While, as we have already pointed out, the legislature has not prescribed any exclusive or hard and fast rule for assessing the value of special franchises, we think that in the case of this relator and many other corporations similarly circumstanced the adoption and application of the net earnings rule would result in a fair and just valuation. There are obviously many cases, however, to which it would not be applicable at all. Take, for example, the case of a corporation enjoying a special franchise which by reason of mismanagement or other causes had yielded no earnings perhaps for many years; there it might be wholly contrary to the truth to hold that the special franchise of such corporation had no value simply because there happened to have been no earnings by which that value could be measured. Since, however, the net earnings rule may often be employed with convenience and justice and doubtless could justly be adopted in the case at bar, it is proper for us to make some observations in regard to the manner of applying it and the ascertainment of the elements necessary for its application. What we shall say on the subject is suggested by the questions which have been discussed in the numerous briefs submitted by counsel who were permitted to intervene upon the present appeal.

The net earnings rule contemplates a valuation upon the basis of the net earnings of the corporation which are attributable to its enjoyment of the special franchise. The method is thus applied:

(1) Ascertain the gross earnings.

(2) Deduct the operating expenses.

(3) Deduct a fair and reasonable return on that portion of the capital of the corporation which is invested in tangible property.

The resulting balance gives the earnings attributable to the special franchise. If this balance be capitalized at a fair rate we have the value of the special franchise.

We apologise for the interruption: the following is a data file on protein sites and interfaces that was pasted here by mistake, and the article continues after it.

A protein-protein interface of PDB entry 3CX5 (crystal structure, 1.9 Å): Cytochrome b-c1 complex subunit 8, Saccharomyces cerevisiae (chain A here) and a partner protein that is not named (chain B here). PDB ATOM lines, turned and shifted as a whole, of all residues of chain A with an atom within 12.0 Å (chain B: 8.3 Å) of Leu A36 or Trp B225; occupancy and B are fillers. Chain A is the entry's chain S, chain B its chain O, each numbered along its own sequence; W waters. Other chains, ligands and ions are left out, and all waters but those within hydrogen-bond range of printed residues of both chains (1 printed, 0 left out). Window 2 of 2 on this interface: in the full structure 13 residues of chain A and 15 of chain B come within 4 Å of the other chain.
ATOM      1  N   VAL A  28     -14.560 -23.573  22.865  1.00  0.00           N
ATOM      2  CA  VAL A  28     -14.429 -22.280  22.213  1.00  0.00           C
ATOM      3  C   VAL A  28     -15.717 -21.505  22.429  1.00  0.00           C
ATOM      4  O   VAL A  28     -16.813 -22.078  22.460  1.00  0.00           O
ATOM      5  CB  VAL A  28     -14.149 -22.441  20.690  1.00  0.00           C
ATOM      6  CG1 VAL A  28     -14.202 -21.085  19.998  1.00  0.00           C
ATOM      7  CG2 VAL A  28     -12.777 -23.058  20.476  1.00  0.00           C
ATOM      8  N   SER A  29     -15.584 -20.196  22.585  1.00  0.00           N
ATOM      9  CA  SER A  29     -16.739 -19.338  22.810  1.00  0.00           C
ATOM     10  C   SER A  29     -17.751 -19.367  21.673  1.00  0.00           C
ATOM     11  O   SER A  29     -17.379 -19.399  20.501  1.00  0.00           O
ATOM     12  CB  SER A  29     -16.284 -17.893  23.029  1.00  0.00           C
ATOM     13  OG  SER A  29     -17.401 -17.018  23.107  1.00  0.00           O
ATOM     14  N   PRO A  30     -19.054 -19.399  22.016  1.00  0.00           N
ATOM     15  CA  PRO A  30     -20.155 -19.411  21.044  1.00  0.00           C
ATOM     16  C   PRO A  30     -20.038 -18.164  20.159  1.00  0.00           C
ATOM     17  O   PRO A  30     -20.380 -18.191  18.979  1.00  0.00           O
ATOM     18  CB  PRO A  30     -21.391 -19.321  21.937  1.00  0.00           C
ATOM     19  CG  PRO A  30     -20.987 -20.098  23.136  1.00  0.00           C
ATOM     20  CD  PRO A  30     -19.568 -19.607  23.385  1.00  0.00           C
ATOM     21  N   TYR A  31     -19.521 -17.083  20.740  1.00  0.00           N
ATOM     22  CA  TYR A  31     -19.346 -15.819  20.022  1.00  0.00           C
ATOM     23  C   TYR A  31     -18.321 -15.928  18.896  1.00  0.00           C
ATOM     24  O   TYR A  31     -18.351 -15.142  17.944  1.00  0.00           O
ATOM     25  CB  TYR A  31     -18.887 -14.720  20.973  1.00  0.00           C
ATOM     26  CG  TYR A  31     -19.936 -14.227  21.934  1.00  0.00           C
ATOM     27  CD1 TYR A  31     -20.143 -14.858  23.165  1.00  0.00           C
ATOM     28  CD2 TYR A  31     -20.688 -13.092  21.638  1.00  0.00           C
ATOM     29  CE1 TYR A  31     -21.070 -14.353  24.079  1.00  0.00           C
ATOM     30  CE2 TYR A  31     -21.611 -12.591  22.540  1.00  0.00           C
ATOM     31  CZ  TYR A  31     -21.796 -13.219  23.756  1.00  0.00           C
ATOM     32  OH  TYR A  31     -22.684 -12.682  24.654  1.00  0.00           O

The questions which we propose to discuss are presented by the matters of difference in the case at bar between the referee and the Appellate Division. They are four in number: (1) The referee did not include the relator's taxes for the year in the operating expenses to be deducted from the gross earnings. The Appellate Division held that such taxes should be deducted in order to ascertain the earning capacity. (2) The referee made no allowance for depreciation of the tangible property employed in the relator's business. The Appellate Division held that some allowance for depreciation should be deducted from the gross earnings. (3) The referee held that a return of 5% upon the value of the tangible property employed in the relator's business was a fair return on the money invested in such property, although he conceded that there was no evidence on that subject in the case. The Appellate Division, also without evidence, held that 6% should be computed as the proper rate of return on money invested in the relator's tangible property. (4) In valuing the tangible property employed in the relator's business the referee adopted the cost of the land. The Appellate Division held that the present value of the land, which is much greater, should have been adopted. These differences, it will be seen, relate to taxes, depreciation, the rate of return allowable for investments in land, and the time as of which the land should be valued.

(1) As to the taxes, where the net earnings rule is adopted we think they should be deducted from the gross earnings in order to determine the net earnings of the taxpayer. In Willcox v. Consolidated Gas Co. ( 212 U.S. 19, 51) the Supreme Court of the United States held that the taxes paid by the defendant even if founded upon an erroneous valuation "were properly treated by the company as part of its operating expenses, to be paid out of its earnings before the net amount could be arrived at applicable to dividends." Certainly the gross earnings of a corporation in any one year are diminished by the amount of taxes it has to pay in that year, and such taxes operate to diminish the net earnings in their precise amount. The earning capacity of a corporation cannot be ascertained without taking them into account. The deduction to which the relator is thus entitled on account of taxes, however, does not include the special franchise tax itself. The Tax Law makes a special franchise real estate for purposes of assessment, and in assessing real estate at its true value the estimated amount of the tax to be paid thereon is never deducted.